MNOs and MVNOs: from competition to collaboration to expand the IoT connectivity opportunity - podcast

10 October 2019 | Research

Video | IoT Services

Principal Analyst, Michele Mackenzie discusses the trend of collaboration between MNOs and MVNOs  for the purpose of expanding the IoT connectivity opportunity. 

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Podcast transcript

Strong competition in the IoT connectivity market is nothing new – enterprises have long had a choice between operators and MVNOs for connectivity contracts. However, operators' attitudes to these competitors appear to be changing. While MVNOs have traditionally occupied the role of competitor (or occasionally, served as an additional route to market), operators are increasingly turning to them as technology and platform partners to deliver their IoT connectivity offering. Although these companies pose a potential threat to mobile operators' IoT businesses, some MVNOs are open to opportunities to collaborate with mobile operators. Some MVNOs may also present operators with investment opportunities (either via acquisition or a stake in the MVNO's business).

In the course of our research, we identified three categories of MVNO. The traditional MVNOs who take a traditional approach and focus on simplifying the connectivity proposition for customers. This category includes companies such as Com4, Transatel and Wireless Logic. Entrants from across the value chain who are established players in other parts of the value chain that have now entered the IoT connectivity market. This category includes Arm and Telit. And the disruptor MVNOs that operate on a fully virtualised, cloud-native core network. This category includes players such as Emnify, Soracom and Telna.

Each category of player has its own strengths and weaknesses and could potentially pose a threat to established operators' IoT businesses. For example, the SoftBank Group has provided Arm with the freedom and financial means to rapidly expand its IoT offering to include connectivity and connectivity management. Telit is also building on its strengths in hardware and its existing customer base to expand into new areas of the value chain. Traditional MVNOs are not standing still; Wireless Logic, for example, is also growing through acquisition and entering new geographies following its acquisition by Montagu Private Equity in 2018.

At MWC 2019 we discussed a shift towards partnerships and collaboration between mobile operators and MVNOs. Our recent research supports this observation. Certain MVNOs, typically those that are newer entrants, have built a cloud-native approach to providing core network functionality. For example, EMnify, Soracom and Telna have all built virtualised core networks on AWS, with connectivity management and other functionality on top. A virtualised platform could potentially facilitate significant cost efficiencies and a scalable solution as the IoT market grows. Moreover, some MVNOs are enhancing their connectivity offering with software services and now boast differentiated technical propositions or capabilities with which operators could struggle to compete. This has resulted in some operators exploring partnerships or even acquisition opportunities with MVNOs. For example. KDDI acquired Soracom in 2017. Soracom provided KDDI with the B2B IoT business platform to complement its B2C offering, as well as a differentiated platform. Deutsche Telekom will be using 1NCE's platform to support its connectivity offering for some applications (typically lower ARPC applications) and NTT acquired a majority stake in Transatel in 2019 to fulfil its ambitions to become a global provider of IoT solutions.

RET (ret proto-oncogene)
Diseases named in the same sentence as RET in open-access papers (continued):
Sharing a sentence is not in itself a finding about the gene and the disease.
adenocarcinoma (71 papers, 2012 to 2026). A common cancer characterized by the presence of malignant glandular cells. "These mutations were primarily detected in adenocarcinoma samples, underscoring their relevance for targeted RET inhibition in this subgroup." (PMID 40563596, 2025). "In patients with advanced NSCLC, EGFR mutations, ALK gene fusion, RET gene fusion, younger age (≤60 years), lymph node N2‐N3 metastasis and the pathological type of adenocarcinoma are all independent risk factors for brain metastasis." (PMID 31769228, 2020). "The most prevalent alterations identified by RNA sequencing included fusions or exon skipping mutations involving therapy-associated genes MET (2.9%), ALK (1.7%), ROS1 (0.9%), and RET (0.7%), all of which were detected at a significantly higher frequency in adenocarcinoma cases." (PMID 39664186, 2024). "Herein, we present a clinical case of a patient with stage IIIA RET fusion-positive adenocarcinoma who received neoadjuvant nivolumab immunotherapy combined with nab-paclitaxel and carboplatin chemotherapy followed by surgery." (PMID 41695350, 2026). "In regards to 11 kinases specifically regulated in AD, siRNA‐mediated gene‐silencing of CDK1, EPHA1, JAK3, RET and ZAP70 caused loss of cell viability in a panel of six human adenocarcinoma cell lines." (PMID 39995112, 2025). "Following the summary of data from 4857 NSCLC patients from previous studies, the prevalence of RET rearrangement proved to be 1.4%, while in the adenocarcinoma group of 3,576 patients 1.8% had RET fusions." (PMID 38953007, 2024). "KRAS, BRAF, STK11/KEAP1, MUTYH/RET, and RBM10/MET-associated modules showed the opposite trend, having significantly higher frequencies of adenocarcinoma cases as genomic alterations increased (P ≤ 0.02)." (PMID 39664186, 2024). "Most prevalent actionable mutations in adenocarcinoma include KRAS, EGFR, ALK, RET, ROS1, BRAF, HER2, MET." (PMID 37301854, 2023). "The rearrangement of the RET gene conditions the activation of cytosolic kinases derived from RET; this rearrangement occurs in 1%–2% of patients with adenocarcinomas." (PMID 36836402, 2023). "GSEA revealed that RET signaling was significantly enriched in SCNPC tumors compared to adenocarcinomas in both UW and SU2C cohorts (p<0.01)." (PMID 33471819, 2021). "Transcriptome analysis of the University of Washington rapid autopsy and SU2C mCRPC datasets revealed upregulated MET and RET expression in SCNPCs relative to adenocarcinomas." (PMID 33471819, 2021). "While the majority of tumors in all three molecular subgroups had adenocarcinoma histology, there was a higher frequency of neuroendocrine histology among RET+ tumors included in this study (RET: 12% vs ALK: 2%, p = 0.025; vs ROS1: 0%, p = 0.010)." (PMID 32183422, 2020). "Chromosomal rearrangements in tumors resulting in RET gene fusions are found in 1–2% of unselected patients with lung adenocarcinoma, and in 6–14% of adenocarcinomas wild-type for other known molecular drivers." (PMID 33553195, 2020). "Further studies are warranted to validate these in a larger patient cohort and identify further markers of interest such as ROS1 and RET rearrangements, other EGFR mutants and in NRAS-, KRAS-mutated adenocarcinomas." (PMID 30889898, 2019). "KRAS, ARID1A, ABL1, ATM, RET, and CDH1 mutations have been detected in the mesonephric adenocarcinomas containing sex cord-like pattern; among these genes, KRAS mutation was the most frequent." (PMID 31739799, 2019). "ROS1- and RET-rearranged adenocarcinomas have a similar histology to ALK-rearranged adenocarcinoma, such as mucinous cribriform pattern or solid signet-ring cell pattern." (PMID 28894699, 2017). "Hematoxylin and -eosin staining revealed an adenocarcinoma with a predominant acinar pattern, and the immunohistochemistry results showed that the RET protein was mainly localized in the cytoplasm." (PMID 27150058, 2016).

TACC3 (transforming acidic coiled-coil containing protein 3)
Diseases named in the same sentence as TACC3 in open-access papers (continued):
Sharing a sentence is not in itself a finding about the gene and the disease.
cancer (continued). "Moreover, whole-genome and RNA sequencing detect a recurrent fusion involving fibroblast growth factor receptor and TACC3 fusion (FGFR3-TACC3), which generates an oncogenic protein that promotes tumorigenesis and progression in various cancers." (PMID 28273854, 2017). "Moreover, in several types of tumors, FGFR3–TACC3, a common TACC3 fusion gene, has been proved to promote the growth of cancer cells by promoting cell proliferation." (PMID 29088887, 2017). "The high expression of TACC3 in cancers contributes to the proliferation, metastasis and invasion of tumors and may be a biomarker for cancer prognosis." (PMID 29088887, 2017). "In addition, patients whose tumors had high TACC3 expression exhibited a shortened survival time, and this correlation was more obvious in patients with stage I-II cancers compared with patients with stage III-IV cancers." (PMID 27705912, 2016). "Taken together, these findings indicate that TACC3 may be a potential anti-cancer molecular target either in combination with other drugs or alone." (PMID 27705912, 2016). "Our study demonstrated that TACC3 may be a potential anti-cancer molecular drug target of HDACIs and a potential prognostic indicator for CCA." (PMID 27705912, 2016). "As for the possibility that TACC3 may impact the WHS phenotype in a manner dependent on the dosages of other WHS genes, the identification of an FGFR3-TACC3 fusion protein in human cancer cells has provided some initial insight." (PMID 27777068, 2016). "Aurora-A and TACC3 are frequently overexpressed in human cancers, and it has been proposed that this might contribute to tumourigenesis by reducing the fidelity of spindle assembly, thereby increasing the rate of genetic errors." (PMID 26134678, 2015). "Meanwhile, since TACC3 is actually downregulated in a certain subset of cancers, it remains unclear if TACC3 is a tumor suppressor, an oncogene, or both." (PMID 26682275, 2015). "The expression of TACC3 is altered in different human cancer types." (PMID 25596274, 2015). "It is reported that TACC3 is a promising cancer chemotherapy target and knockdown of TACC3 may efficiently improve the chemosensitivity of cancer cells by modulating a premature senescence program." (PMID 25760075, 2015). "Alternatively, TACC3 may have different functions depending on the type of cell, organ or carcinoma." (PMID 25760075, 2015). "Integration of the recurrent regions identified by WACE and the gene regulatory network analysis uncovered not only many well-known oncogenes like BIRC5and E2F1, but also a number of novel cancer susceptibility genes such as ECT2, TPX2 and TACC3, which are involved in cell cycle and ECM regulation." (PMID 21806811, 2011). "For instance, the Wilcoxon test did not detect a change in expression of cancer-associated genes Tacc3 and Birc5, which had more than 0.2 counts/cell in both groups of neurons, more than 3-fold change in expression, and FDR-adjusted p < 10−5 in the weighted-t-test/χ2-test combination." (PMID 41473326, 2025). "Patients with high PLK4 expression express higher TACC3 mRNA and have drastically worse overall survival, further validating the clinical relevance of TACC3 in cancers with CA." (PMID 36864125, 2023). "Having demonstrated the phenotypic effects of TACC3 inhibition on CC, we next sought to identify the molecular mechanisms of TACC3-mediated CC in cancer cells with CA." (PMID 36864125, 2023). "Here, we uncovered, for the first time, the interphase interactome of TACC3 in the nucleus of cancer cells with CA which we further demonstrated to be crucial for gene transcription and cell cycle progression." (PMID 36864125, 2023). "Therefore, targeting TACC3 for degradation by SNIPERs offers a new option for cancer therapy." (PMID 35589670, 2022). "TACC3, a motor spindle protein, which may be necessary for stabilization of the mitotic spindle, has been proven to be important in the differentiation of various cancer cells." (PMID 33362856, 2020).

We are also aware of several other partnerships that are not in the public domain. One of the consequences of this shift towards collaboration is that some MVNOs now compete with vendors such as Nokia WING for operator attention.

If managed well, investment from operators will provide the financial resources and stability to enable MVNOs to further develop their platforms and expand their geographical presence. For example, Soracom remains a separate business unit with its own P+L but benefits from KDDI's financial might. Soracom now manages its own IoT fund to invest in IoT start-ups and is an investor in Unabiz, a Sigfox network operator. A relationship such as this with an MVNO means that the operator can leverage the MVNO's innovative technology approaches to serve demand for global IoT connectivity, a service which is complex, costly to build internally and represents a different technological approach to operators' traditional systems. In the legacy smartphone business, MVNOs have provided a new route to market for operators, mainly supported by operators' technology assets. In the IoT market, many MVNOs have built their own platforms to support global IoT connectivity and benefit from recent technological innovation. This differentiated approach will become more important as the high-volume, low ARPC LPWA market develops and will likely pave the way for further collaboration and partnership between MNOs and MVNOs.

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Article: MNOs and MVNOs: from competition to collaboration to expand the IoT connectivity opportunity